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Link to an image of this page  Link to an image of this page  [E5v]

REMEDIA IN ARDUO MALA.
in prono esse.

Remedies are hard, damage is easy

Link to an image of this page  Link to an image of this page  [E6r]

Aetheriis postquam deiecit sedibus Aten,
Iupiter[1] heu vexat quàm mala noxa viros.
Evolat haec pedibus celer & pernicibus alis,
Intactumque nihil casibus esse sinit.
Ergo litae proles Iovis hanc comitantur euntem,[2]
Sarcturae quicquid fecerit illa mali.
Sed quia segnipedes strabae[3] lassaeque senecta,
Nil nisi post longo tempore restituunt.[4]

Once Jupiter had cast Ate down from the heavenly abode, what an evil bane thereafter assailed poor man! Ate flies out fleet of foot with fast-beating wing and leaves nothing untouched by mishap. So Jove’s daughters, the Litae, accompany her as she goes, to mend whatever ill she has brought about. But they are slow-footed, poor of sight and weary with age, and so they restore nothing until later, after long passage of time.

Notes:

1.  ‘Jupiter had cast Ate down’. See Homer, Iliad 19. 125ff.

2.  ‘the Litae accompany her’. See Homer, Iliad 9.502ff. Ate means ‘Mischief’, Litae, ‘Prayers’. Ate was cast out of Olympus to bring harm to mankind, a personification of humans being led astray. The Litae were a personification of prayers offered in repentance.

3.  Textual variant: luscae.

4.  The woodcut is puzzling. Possibly the monster is supposed to represent Ate; in later editions she appears as a harpy-like figure. The Litae feature, in later editions, as old women. The old man presumably represents the suffering of mankind.


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  • walking - AA - female human figure [31AA2711] Search | Browse Iconclass
  • Slow Motion (+ emblematical representation of concept) [51MM1(+4)] Search | Browse Iconclass
  • Viciousness, Naughtiness (+ emblematical representation of concept) [57AA6(+4):54D4(+4)] Search | Browse Iconclass
  • Revenge, Requital, Retaliation; 'Vendetta' (Ripa) (+ emblematical representation of concept) [57AA741(+4):54DD4(+4)] Search | Browse Iconclass
  • Jupiter seizes Ate by her hair and hurls her down from Olympus, possibly because of the delayed birth of Hercules (+ variant) [92B143(+0)] Search | Browse Iconclass
  • other lesser deities of Heaven ~ destiny, fate, adversity: Litae [92G7(LITAE)] Search | Browse Iconclass

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Single Emblem View

Link to an image of this page  Link to an image of this page  [Z7v f247v]

Facundia difficilis.

Eloquence is hard

Emblema clxxxi.

Antidotum Aeaeae medicata in pocula Circes
Mercurium hoc Ithaco fama dedisse fuit.[1]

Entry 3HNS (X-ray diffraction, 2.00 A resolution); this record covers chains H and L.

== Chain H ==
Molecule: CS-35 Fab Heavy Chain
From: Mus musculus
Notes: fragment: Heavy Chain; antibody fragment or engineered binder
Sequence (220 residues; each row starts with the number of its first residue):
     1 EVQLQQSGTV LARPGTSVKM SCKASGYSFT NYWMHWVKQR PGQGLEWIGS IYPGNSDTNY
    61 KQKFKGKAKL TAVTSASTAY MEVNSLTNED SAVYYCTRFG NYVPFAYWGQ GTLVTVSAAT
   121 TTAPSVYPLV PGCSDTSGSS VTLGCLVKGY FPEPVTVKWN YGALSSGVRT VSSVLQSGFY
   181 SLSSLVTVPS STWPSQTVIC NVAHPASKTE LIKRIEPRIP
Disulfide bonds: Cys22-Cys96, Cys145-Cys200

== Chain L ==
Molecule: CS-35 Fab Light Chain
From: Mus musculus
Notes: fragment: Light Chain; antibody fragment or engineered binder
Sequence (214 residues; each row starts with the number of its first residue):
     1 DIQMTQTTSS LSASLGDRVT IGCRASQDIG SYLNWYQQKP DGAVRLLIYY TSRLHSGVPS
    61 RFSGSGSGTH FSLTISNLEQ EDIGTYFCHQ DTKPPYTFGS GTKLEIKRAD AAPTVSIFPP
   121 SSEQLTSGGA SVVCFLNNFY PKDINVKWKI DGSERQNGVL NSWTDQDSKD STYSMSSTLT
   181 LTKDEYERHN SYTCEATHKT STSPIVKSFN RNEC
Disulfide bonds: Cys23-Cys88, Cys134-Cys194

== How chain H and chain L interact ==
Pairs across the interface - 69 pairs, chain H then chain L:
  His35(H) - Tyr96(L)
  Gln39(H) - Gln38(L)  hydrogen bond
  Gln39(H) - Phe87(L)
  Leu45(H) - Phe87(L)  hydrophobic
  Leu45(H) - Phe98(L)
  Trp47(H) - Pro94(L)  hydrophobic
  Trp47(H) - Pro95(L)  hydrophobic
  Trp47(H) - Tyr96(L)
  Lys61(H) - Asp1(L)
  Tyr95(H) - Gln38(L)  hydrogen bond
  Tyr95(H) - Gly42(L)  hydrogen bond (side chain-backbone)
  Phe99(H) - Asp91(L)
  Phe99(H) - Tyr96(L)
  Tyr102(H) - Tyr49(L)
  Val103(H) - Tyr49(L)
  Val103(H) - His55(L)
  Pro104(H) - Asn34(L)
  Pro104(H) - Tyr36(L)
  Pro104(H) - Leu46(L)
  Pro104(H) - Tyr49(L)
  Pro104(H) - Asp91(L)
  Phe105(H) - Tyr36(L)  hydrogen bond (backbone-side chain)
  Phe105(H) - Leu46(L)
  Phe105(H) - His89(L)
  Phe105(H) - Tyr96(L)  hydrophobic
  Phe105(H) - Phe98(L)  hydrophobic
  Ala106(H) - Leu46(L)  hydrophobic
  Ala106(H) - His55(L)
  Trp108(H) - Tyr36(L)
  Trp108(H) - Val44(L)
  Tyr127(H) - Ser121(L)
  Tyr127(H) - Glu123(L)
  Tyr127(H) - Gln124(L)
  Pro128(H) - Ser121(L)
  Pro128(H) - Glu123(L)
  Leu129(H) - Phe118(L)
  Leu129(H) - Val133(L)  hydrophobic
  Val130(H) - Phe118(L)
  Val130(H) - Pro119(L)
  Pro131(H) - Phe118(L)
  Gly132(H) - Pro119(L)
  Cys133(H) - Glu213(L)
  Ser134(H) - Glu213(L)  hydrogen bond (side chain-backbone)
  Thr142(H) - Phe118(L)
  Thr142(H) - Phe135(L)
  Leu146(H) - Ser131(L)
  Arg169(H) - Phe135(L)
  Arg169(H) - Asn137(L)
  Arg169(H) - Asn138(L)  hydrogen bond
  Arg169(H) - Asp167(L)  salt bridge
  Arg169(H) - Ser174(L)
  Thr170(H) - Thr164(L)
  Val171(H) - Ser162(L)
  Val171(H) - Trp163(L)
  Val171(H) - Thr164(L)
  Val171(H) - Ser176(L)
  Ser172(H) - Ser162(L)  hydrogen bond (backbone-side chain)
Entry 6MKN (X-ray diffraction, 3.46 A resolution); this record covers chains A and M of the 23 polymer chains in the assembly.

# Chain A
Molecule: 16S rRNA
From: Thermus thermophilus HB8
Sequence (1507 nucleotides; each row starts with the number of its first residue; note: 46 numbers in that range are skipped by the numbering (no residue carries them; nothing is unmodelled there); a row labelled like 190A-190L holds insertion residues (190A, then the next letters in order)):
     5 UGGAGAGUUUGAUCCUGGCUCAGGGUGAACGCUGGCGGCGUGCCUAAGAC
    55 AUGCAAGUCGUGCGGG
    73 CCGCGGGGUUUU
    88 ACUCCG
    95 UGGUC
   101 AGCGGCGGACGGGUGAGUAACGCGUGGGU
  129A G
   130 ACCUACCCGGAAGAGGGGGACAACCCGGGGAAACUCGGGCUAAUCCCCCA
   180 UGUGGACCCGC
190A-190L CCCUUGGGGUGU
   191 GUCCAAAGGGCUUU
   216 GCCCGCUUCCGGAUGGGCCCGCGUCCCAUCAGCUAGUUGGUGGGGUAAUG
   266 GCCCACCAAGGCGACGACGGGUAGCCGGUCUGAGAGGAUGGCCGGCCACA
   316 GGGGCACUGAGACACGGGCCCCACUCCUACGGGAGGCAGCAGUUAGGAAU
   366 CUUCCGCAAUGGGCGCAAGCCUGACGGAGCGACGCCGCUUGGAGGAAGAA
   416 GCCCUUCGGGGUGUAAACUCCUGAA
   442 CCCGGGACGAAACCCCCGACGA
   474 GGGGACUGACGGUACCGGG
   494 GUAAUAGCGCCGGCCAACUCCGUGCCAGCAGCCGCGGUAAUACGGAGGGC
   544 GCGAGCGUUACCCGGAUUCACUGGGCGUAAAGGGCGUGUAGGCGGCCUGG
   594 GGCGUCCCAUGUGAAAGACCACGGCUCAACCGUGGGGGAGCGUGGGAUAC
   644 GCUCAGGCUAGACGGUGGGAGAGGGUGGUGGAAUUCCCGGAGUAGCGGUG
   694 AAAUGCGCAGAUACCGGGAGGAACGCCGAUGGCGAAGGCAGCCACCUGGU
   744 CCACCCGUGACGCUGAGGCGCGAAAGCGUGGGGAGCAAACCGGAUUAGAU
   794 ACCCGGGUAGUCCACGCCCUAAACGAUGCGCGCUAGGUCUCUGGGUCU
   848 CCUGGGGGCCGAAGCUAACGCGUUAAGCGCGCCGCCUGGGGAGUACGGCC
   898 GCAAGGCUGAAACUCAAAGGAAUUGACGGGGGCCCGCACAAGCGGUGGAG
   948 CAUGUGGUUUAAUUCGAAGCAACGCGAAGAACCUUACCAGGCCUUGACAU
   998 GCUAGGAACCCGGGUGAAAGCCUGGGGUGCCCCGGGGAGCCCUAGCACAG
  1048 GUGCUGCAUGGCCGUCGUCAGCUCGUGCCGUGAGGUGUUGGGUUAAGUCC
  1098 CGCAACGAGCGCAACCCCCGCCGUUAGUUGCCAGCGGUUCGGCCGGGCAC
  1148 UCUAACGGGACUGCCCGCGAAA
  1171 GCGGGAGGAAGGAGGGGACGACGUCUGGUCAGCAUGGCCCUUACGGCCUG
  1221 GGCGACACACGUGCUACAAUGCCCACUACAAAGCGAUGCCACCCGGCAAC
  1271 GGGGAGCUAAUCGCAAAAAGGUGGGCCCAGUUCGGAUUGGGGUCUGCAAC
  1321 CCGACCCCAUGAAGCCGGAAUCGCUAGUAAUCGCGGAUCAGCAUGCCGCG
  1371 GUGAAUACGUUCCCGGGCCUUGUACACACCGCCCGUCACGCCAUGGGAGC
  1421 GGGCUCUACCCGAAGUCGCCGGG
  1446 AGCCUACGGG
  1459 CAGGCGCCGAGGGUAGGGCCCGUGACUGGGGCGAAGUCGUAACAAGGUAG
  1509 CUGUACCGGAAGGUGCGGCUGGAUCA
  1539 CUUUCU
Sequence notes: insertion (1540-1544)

Moly vocant, id vix radice evellitur atra,
Purpureus sed flos, lactis & instar habet.
Eloquii candor facundiaque allicit omnes:
Sed multi res est tanta laboris opus.

According to the story, Mercury gave to the man from Ithaca this antidote to the poisoned cup of Aeaean Circe. They call it moly. It is hard to pull up by its black root. The plant is dark, but its flower is white as milk. The brilliance of eloquence and readiness of speech attracts all men, but this mighty thing is a work of much labour.

Link to an image of this page  Link to an image of this page  [Z8r f248r]

HOmerus Odysseae κ. Moly herbam à Mercurio U-
lyssi
datam ait tanquam amuletum adversus, o-
mnia veneficia: herbam nigrae radicis, floris lactei,
difficillimam inventu. Ea notat eloquentiam primò
quidem abstrusam & difficilem, deinde multò la-
bore & diligentia partam iucundissimos afferre fru-
ctus, id est, sui amore omnes allicere, sed ei perpau-
cos operam dare propter laborum certè maximo-
rum difficultatem.

Link to an image of this page  Link to an image of this page  [Z8v f248v]

L’eloquence est difficile.

ON dit que Moly est herbe bien propice
Encontre tous[2] poisons de Circé, à Ulysse
Que Mercure enseigna, qu’on n’a qu’à grand labeur,
La racine en est noire, & blanche en est la fleur:
Ou est comme de pourpre, ainsi que lon veut dire.
La candeur d’eloquence & façon lon admire,
Tous s’en sentent esprins attirez par l’honneur,
Mais maints en sont distraicts à cause du labeur.

HOmere au 10. de l’Iliade, dit que Mer-
cure
donna à Ulysses de l’herbe, nom-
mee moly, comme un preservatif à l’en-
contre de tous enchantemens. c’est une her-
be qui ha la racine noire, une fleur blanche,
& qui est fort difficile à trouver. Par icelle
est entendue l’eloquence, qui du commen-
cement est fort cachee & difficile: mais
apres avoir prins peine & employé tou-
te diligence, elle rapporte du fruit fort
agreable, c’est qu’elle attire tous & un cha-
cun à soy: mais peu sont qui y veullent pren-
dre peine, à raison qu’il y a du travail beau-
coup.

Notes:

1.  See Homer, Odyssey, 10.270ff. for the story of the encounter of Ulysses (the man from Ithaca) and his crew with the sorceress Circe on the island of Aeaea. The plant moly is described ibid, 302-6. See Emblem 76 ([FALc076]), for the effect of Circe’s poisoned cup. Cf. Erasmus, De Copia (Loeb edition, 1.91 D), where moly is interpreted as wisdom rather than eloquence. Cf. Coustau, ‘In herbam Moly, ex Homero’ ([FCPb073]).

2.  Corrected from the Errata.


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